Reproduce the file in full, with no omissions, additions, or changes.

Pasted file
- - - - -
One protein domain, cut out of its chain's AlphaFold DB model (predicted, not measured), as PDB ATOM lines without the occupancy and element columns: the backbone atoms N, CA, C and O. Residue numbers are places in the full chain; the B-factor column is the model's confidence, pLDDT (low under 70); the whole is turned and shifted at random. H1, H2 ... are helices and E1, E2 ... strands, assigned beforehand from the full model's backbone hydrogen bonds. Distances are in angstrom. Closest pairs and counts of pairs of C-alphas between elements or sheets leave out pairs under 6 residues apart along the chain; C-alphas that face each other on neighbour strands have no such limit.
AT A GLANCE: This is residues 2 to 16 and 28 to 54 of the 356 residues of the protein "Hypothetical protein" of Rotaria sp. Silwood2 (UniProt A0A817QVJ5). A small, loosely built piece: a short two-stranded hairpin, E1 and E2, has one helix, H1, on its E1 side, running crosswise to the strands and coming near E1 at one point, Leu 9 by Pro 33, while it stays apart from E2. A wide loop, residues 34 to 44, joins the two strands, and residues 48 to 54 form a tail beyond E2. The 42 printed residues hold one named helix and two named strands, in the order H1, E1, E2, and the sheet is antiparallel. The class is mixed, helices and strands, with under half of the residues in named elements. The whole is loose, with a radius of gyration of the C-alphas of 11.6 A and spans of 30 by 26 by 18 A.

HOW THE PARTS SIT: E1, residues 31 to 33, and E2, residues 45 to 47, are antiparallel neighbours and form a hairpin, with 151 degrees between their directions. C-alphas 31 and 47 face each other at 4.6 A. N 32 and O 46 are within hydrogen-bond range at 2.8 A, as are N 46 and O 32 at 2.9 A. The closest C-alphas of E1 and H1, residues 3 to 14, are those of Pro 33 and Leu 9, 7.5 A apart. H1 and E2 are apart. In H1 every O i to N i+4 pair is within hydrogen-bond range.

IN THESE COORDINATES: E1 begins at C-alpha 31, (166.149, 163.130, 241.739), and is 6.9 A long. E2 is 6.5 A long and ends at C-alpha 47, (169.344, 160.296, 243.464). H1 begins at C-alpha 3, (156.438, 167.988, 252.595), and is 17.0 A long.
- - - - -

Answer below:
One protein domain, cut out of its chain's AlphaFold DB model (predicted, not measured), as PDB ATOM lines without the occupancy and element columns: the backbone atoms N, CA, C and O. Residue numbers are places in the full chain; the B-factor column is the model's confidence, pLDDT (low under 70); the whole is turned and shifted at random. H1, H2 ... are helices and E1, E2 ... strands, assigned beforehand from the full model's backbone hydrogen bonds. Distances are in angstrom. Closest pairs and counts of pairs of C-alphas between elements or sheets leave out pairs under 6 residues apart along the chain; C-alphas that face each other on neighbour strands have no such limit.
AT A GLANCE: This is residues 2 to 16 and 28 to 54 of the 356 residues of the protein "Hypothetical protein" of Rotaria sp. Silwood2 (UniProt A0A817QVJ5). A small, loosely built piece: a short two-stranded hairpin, E1 and E2, has one helix, H1, on its E1 side, running crosswise to the strands and coming near E1 at one point, Leu 9 by Pro 33, while it stays apart from E2. A wide loop, residues 34 to 44, joins the two strands, and residues 48 to 54 form a tail beyond E2. The 42 printed residues hold one named helix and two named strands, in the order H1, E1, E2, and the sheet is antiparallel. The class is mixed, helices and strands, with under half of the residues in named elements. The whole is loose, with a radius of gyration of the C-alphas of 11.6 A and spans of 30 by 26 by 18 A.

HOW THE PARTS SIT: E1, residues 31 to 33, and E2, residues 45 to 47, are antiparallel neighbours and form a hairpin, with 151 degrees between their directions. C-alphas 31 and 47 face each other at 4.6 A. N 32 and O 46 are within hydrogen-bond range at 2.8 A, as are N 46 and O 32 at 2.9 A. The closest C-alphas of E1 and H1, residues 3 to 14, are those of Pro 33 and Leu 9, 7.5 A apart. H1 and E2 are apart. In H1 every O i to N i+4 pair is within hydrogen-bond range.

IN THESE COORDINATES: E1 begins at C-alpha 31, (166.149, 163.130, 241.739), and is 6.9 A long. E2 is 6.5 A long and ends at C-alpha 47, (169.344, 160.296, 243.464). H1 begins at C-alpha 3, (156.438, 167.988, 252.595), and is 17.0 A long.